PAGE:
Based on your income, your current debts and estimated down-payment, your lender can usually help you determine the maximum mortgage amount for which you qualify within minutes. Many lenders have a toll-free 800 number where you may speak with a mortgage professional or you may also reference the lender's mortgage calculator located on its Internet site. This process is frequently referred to as a "prequalification analysis". Click here to contact one of our mortgage representatives.
A prequalification analysis is typically the result of information shared between a mortgage lender and a potential mortgage borrower and usually does not incorporate information obtained from a credit report. The end product for a prequalification analysis will be a "ballpark" estimate of the maximum mortgage amount for which you may qualify. Typically there is no cost or commitment on behalf of either party for a prequalification analysis.
A mortgage loan pre-approval application typically results in a written loan decision following a complete mortgage application. Many lenders will require an application fee. You can typically apply for a pre-approved mortgage prior to signing a purchase agreement for a home. Many lenders will also allow you to lock an interest rate at the time you apply for a pre-approved mortgage. A pre-approval can also add to your negotiating strength when you are ready to make an offer on a home.
As a general rule, conventional loans are available with a minimum down payment of 5%. FHA loans are available with as little as 3-5% down. With VA loans, veterans are not required to put any money down when purchasing a home. Veterans are still required to pay for their closing costs, which includes a VA funding fee, and prepaid items. Please consult your individual lender for specific down payment requirements and programs.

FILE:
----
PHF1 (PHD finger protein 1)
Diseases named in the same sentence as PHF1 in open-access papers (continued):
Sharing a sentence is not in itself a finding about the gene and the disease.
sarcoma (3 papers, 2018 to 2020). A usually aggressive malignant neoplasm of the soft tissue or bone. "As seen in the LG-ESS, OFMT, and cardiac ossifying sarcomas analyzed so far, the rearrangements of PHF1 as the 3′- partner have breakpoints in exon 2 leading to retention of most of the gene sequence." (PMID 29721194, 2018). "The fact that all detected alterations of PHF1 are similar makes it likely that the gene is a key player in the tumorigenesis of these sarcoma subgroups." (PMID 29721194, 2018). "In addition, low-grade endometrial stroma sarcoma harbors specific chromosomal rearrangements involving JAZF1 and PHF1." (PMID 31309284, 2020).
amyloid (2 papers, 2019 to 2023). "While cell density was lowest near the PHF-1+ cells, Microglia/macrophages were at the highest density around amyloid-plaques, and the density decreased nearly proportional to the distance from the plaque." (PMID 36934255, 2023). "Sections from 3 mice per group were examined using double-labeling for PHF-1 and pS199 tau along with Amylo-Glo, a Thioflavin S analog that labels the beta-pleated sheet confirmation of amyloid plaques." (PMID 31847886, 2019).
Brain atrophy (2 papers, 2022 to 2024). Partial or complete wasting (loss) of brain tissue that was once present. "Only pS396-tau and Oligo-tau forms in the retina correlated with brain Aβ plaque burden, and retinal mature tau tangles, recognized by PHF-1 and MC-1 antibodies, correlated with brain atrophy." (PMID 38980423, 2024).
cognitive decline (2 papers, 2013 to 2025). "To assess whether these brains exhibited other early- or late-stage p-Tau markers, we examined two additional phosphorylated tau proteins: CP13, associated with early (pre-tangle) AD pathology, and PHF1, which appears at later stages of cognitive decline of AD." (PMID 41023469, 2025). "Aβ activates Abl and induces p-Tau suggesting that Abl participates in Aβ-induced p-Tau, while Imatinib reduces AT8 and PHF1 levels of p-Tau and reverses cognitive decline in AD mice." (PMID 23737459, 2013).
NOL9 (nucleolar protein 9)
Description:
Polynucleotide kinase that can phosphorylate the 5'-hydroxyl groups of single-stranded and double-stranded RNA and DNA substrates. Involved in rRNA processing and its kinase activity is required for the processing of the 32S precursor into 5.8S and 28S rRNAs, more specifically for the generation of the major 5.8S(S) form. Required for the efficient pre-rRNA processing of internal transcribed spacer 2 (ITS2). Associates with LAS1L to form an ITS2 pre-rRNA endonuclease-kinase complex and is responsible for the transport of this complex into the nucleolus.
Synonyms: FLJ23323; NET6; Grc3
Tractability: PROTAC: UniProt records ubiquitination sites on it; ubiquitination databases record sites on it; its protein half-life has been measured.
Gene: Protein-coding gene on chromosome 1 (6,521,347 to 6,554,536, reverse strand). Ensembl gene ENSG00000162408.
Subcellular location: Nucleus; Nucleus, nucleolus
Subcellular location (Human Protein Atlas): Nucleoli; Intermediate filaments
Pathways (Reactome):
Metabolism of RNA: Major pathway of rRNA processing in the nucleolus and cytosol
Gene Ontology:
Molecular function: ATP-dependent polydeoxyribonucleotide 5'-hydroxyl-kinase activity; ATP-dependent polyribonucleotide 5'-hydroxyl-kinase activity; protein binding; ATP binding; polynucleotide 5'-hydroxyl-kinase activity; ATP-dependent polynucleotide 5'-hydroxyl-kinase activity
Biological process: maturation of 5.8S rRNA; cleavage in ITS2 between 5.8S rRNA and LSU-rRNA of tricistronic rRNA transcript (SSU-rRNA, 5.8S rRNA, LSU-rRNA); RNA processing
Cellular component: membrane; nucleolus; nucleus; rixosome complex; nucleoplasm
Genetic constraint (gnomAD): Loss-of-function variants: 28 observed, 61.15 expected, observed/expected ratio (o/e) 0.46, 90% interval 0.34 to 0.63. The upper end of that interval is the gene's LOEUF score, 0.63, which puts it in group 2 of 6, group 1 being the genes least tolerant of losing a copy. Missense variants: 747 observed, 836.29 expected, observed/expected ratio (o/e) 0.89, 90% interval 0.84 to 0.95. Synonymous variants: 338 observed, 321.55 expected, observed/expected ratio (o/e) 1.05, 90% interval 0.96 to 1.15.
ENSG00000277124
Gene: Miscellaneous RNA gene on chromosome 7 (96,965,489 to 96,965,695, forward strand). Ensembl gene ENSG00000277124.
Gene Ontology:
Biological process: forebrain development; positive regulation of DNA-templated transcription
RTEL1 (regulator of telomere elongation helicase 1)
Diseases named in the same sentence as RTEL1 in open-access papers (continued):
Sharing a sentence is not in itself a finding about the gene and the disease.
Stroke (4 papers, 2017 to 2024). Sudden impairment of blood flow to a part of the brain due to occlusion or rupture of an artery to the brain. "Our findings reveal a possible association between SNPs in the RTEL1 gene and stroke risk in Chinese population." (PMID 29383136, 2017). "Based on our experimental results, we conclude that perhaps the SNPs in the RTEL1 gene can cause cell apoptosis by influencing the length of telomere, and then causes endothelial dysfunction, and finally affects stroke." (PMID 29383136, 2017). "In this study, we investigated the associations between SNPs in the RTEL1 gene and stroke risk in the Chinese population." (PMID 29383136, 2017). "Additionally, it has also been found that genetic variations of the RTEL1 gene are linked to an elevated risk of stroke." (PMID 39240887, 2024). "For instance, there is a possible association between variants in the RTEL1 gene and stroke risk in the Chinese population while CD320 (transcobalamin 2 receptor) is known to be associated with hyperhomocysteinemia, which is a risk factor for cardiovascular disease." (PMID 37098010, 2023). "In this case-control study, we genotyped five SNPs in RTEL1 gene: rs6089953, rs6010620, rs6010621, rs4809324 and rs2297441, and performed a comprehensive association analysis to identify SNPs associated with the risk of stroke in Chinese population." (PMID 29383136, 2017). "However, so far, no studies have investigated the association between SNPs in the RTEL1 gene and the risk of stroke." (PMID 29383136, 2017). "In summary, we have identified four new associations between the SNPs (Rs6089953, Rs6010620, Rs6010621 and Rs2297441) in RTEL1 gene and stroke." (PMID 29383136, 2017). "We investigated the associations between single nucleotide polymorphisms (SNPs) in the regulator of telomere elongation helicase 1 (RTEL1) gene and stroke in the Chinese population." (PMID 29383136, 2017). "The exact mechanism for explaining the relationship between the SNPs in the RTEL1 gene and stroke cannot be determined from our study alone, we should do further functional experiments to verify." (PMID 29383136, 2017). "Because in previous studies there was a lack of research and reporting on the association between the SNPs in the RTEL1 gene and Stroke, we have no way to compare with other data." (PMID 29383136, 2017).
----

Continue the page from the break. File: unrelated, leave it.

Most lenders will take your application by phone or in person. The application interview typically takes 30-60 minutes. Click here to contact one of our mortgage representatives.
Everyone's situation is different. Most people will benefit from either consulting by phone or in person with a mortgage professional who is committed to discovering your needs, and helping you match those needs with a suitable mortgage product.
Many mortgage lenders have construction-to-permanent financing loan programs. Programs will vary with each individual lender. Typically, a construction loan is an interim loan secured by the property on which a dwelling is being constructed. The funds are usually disbursed throughout the construction period and replaced with permanent financing once the construction is completed. You may also choose to utilize separate lenders for the construction financing and the permanent financing.
Some lenders specialize in financing mobile homes which are not permanently affixed to a foundation. Most lenders will finance double-wide homes that have been permanently affixed to a foundation.
Application fees vary according to each lender. This fee is generally used to cover the cost of the appraisal and credit report and other items required to process the loan.
Yes. Some lenders will allow you to complete the application verbally right over the phone. A copy of your application will be provided at the closing, which you will need to review and sign at that time.
Frequently lenders will request: W2's, paystubs, bank statements, and the purchase contract on the home you are buying. Documentation requests vary by loan type and lender.
No, a homeowner's inspection is generally requested by the buyer as a condition to the purchase of the home. Many homebuyers, however, will make the purchase of their home contingent upon a homeowner's inspection. A homeowner's inspection should not be confused with an appraisal, which is required by most mortgage lenders in order to support the valuation of the mortgage security.